Kansas City PBS produced a virtual workshop tied to Alma’s Way for children during the week of the show’s Oct. 4 premiere. The outreach team is working to incorporate the series into a kindergarten-readiness program for children in high-need neighborhoods, said KCPT Director of Education Gary Brock.

The WNET Group in New York City partnered with Homes for the Homeless to host three screening events where children received branded coloring pages and paint sets, said Eleanor Jánszky, early learning specialist.

The series resonates with WNET’s young viewers, she said. Latino children see themselves and their culture represented in the stories, and all children who live in the region recognize the sights and sounds of their city.

WFSU in Tallahassee, Fla., has introduced the show to students via Zoom events in which families and child-care providers screen an episode and complete an activity, said Education and Engagement Manager Tasha Weinstein.

Students at El Centro Academy for Children in Kansas City, Kan., pose in front of a cutout of Alma Rivera. (Photo courtesy Kansas City PBS)

In central Tennessee, Putman created the mural-painting project to engage students and their families with the new show. The episode “Alma the Artist,” in which Alma and her friends paint a mural outside of a bodega in the Bronx, was her inspiration.

The Putnam County Schools are predominantly white, but nearly 16% of students are Latino or Hispanic, Putman said. Many of these students do not speak English and have recently migrated to the U.S. At Jere Whitson, 70% of students are Latino or Hispanic, and most receive free or reduced lunches.

Putman works in two English to Speakers of Other Languages classrooms and has witnessed how the students respond to the series. Alma helps them feel comfortable in their skin, she said.

“The first time I put Alma’s Way on — to see the expressions on their faces, that they saw someone that looked like them, that they saw someone that did not have a heavy Southern accent like all of us have,” Putman said. “They saw different aspects of culture and different aspects of family relationships that looked very much like what they are experiencing.”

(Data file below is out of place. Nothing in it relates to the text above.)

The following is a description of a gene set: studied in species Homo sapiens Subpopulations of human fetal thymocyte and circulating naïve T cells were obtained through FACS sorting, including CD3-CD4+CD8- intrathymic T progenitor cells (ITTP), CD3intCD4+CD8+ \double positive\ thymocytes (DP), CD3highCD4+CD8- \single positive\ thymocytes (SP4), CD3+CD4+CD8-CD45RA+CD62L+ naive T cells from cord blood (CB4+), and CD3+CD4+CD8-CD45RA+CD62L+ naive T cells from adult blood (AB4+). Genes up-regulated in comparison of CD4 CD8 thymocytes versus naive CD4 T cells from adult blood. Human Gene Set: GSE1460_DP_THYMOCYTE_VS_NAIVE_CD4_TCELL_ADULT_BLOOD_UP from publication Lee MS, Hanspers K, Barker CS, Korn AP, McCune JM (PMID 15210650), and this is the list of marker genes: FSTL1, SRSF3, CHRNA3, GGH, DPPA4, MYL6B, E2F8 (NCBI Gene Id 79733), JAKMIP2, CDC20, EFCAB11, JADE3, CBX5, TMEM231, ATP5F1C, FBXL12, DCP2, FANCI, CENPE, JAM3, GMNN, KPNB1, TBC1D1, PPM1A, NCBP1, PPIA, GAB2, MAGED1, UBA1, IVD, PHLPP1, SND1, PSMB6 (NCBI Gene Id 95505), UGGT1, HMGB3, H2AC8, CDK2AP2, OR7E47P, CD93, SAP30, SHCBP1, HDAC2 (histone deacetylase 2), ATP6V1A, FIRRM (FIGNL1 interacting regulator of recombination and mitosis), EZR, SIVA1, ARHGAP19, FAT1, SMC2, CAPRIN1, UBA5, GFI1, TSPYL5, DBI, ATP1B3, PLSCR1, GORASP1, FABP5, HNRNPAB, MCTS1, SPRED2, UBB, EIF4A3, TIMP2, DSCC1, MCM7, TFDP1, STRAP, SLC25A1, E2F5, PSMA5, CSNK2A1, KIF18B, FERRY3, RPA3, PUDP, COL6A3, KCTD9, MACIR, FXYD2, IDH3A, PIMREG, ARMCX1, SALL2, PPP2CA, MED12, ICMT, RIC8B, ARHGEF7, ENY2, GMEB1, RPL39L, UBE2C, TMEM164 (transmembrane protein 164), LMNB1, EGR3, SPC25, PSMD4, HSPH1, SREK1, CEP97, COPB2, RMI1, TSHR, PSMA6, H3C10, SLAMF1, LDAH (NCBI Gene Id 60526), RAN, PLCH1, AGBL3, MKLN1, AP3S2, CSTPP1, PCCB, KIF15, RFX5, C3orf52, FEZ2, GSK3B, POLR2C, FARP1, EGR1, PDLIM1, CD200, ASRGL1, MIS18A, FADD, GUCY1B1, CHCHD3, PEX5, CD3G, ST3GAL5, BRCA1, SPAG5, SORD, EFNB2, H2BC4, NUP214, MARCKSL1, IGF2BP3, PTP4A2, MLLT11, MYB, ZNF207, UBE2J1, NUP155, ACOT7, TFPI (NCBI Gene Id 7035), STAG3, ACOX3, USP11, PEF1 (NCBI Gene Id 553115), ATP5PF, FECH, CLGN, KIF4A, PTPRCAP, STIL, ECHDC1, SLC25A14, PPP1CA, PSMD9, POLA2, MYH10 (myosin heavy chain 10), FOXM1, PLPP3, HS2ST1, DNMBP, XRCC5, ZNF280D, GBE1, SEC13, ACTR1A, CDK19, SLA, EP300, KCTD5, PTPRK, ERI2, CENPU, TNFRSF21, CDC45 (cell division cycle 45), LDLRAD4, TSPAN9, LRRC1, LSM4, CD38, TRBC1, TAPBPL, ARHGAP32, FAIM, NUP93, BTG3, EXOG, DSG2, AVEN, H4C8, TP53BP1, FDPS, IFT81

The mural at Jere Whitson will be displayed under the school’s covered entrance, where parents and family members pick up children, Putman said. She hopes that the murals create a sense of pride and achievement.

“When the families come … they will be able to see a reflection of their neighborhood,” Putman said. “What we really want to do is help kids understand that they have something important to contribute to their school.”

“We can teach all day long, but if we do not relate it to a child in the world in which they live, we are never going to make those connections,” Putman said. “And those connections are what build brainpower. I think it’s so important that Alma’s Way is providing educators across the country and parents ways to help their children make those connections.”

Corrections: An earlier version of this article referred to Ellen Doherty of Fred Rogers Productions as co-EP of Alma’s Way. She is series EP, along with Sonia Manzano. Also, due to an editing error, a photo caption incorrectly said that El Centro Academy for Children is in Kansas City, Mo. It is in Kansas City, Kan.